Inferring attribute non-attendance from stated choice data: Implications for willingness to pay estimates and a warning for stated choice experiment design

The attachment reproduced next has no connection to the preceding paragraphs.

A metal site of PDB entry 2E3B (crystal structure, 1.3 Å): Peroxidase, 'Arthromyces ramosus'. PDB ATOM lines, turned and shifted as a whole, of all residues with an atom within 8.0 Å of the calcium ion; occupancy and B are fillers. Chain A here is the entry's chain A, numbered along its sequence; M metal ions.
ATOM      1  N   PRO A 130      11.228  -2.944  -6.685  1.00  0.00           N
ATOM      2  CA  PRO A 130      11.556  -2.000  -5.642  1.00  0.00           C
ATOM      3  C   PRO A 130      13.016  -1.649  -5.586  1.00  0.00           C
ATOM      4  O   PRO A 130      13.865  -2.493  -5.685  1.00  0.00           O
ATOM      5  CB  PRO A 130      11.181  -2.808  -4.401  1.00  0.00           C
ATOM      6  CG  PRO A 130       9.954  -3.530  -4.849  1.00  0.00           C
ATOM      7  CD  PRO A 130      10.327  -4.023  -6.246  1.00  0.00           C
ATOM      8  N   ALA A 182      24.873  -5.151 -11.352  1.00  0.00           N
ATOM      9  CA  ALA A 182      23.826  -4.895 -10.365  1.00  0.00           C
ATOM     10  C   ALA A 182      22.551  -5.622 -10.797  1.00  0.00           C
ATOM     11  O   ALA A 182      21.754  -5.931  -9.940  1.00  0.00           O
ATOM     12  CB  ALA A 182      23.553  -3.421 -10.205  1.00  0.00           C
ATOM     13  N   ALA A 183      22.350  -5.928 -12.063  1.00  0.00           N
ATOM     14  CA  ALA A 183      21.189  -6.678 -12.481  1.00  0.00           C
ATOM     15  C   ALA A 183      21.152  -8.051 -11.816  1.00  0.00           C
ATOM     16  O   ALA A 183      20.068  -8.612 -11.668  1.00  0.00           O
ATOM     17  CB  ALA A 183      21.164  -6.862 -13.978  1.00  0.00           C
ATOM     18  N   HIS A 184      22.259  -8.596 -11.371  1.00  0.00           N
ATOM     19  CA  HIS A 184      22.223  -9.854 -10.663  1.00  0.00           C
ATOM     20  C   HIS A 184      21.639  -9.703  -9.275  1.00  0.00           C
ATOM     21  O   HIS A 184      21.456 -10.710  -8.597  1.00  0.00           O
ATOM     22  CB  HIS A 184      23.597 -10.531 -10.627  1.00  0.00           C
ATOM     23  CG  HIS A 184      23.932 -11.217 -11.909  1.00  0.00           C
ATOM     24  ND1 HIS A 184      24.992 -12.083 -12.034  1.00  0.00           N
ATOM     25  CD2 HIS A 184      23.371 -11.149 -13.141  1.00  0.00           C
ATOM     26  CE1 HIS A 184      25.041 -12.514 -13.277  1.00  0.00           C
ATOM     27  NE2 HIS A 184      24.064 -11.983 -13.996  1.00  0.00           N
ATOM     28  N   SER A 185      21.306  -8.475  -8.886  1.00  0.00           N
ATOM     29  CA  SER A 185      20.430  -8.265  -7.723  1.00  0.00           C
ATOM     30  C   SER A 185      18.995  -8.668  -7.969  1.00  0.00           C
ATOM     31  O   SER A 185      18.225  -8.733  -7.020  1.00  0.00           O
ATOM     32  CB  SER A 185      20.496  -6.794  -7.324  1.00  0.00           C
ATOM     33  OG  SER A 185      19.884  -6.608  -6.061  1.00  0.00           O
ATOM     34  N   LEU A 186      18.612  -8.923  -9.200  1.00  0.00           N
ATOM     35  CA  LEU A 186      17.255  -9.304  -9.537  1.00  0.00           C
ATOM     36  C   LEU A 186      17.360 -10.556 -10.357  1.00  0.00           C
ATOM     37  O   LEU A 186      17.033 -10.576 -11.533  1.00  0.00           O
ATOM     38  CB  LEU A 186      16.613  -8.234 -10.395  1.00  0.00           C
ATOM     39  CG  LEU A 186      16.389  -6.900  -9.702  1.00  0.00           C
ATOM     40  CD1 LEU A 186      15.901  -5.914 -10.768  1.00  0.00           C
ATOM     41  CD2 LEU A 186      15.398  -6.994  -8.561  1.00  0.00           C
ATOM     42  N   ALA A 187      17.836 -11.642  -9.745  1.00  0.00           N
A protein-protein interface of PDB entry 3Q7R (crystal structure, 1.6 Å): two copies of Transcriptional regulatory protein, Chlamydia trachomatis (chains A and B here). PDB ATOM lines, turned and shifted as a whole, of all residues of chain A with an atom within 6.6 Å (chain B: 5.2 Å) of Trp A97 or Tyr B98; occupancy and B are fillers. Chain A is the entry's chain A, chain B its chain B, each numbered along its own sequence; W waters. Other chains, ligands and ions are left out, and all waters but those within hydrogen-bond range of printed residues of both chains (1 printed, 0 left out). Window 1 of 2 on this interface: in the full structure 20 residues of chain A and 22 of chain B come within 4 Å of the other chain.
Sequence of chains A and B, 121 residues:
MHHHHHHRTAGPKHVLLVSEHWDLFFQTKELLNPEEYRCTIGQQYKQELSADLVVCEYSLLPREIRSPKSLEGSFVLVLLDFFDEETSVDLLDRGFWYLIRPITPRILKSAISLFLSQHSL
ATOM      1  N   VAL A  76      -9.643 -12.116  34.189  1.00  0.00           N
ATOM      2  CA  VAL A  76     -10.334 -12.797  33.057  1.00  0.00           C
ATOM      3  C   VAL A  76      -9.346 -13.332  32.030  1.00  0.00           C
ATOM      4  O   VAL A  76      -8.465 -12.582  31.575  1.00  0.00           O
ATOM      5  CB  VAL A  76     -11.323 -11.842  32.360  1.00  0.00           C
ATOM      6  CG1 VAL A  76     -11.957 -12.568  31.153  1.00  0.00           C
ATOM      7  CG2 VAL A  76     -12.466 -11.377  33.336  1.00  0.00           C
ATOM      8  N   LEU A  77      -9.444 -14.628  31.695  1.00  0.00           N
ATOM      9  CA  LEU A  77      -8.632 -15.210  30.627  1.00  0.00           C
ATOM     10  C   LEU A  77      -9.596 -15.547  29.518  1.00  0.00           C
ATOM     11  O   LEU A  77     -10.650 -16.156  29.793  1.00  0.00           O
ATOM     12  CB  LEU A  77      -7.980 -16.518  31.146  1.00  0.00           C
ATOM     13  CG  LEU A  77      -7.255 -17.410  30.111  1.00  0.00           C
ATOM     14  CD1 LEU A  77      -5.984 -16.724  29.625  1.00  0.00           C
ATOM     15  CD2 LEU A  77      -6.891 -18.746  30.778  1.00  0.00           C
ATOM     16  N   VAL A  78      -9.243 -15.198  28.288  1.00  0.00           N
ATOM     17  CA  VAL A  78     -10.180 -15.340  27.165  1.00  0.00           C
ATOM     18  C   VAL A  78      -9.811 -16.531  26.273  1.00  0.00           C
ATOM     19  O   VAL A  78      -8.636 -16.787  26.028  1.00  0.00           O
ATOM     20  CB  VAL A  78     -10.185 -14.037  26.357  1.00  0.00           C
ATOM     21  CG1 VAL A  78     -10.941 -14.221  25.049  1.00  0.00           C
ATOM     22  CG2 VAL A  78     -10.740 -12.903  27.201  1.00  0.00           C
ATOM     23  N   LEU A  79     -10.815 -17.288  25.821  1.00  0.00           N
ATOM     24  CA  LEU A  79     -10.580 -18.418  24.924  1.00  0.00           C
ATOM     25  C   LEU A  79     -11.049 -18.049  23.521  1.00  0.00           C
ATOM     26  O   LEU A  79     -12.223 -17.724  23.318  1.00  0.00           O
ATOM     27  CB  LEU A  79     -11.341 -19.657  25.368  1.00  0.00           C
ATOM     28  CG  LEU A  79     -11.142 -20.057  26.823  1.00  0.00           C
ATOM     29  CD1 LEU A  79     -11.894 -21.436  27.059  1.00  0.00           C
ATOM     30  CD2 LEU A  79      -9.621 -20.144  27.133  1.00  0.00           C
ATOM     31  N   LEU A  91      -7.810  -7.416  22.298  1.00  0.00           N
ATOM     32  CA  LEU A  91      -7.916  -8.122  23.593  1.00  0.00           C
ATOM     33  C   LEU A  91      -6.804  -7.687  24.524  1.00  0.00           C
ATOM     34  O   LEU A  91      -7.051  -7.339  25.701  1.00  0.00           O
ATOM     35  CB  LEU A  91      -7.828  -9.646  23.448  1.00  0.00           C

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There is a growing interest in traveller behaviour research to explore alternative information processing strategies (often referred to as heuristics or rules) adopted by individuals when assessing packages of attributes describing alternatives in a choice set, and making a choice. One popular attribute processing rule relates to attributes not being considered (i. e., being ignored), for all manner of reasons, referred to in the small but growing literature as attribute non-attendance or non-preservation. Researchers have used a mixture of methods to study the role of attribute non-attendance, including supplementary questions on whether each attribute is ignored or not, and methods in which the functional form of the utility expressions defining an alternative can recognise the possibility, up to a probability, of an attribute being ignored. Although supplementary questions are worthy of further consideration, despite the controversy as to the reliability of the response, recent interest has focused on ways to establish the incidence of attribute non-attendance without recourse to such evidence. In this paper we use an existing data set of choice amongst four attributes describing alternative car non-commuting trips, to illustrate the proposed method, and to compare values of travel time savings under each possible combination of non-attendance attributes relative to a model in which all attributes are assumed to be fully attended to. The paper reveals a major concern with the way that attribute levels and ranges are selected in the design of choice experiments, which can induce non-attendance situations where willingness to pay estimates cannot be obtained. © 2011 Springer Science+Business Media, LLC.
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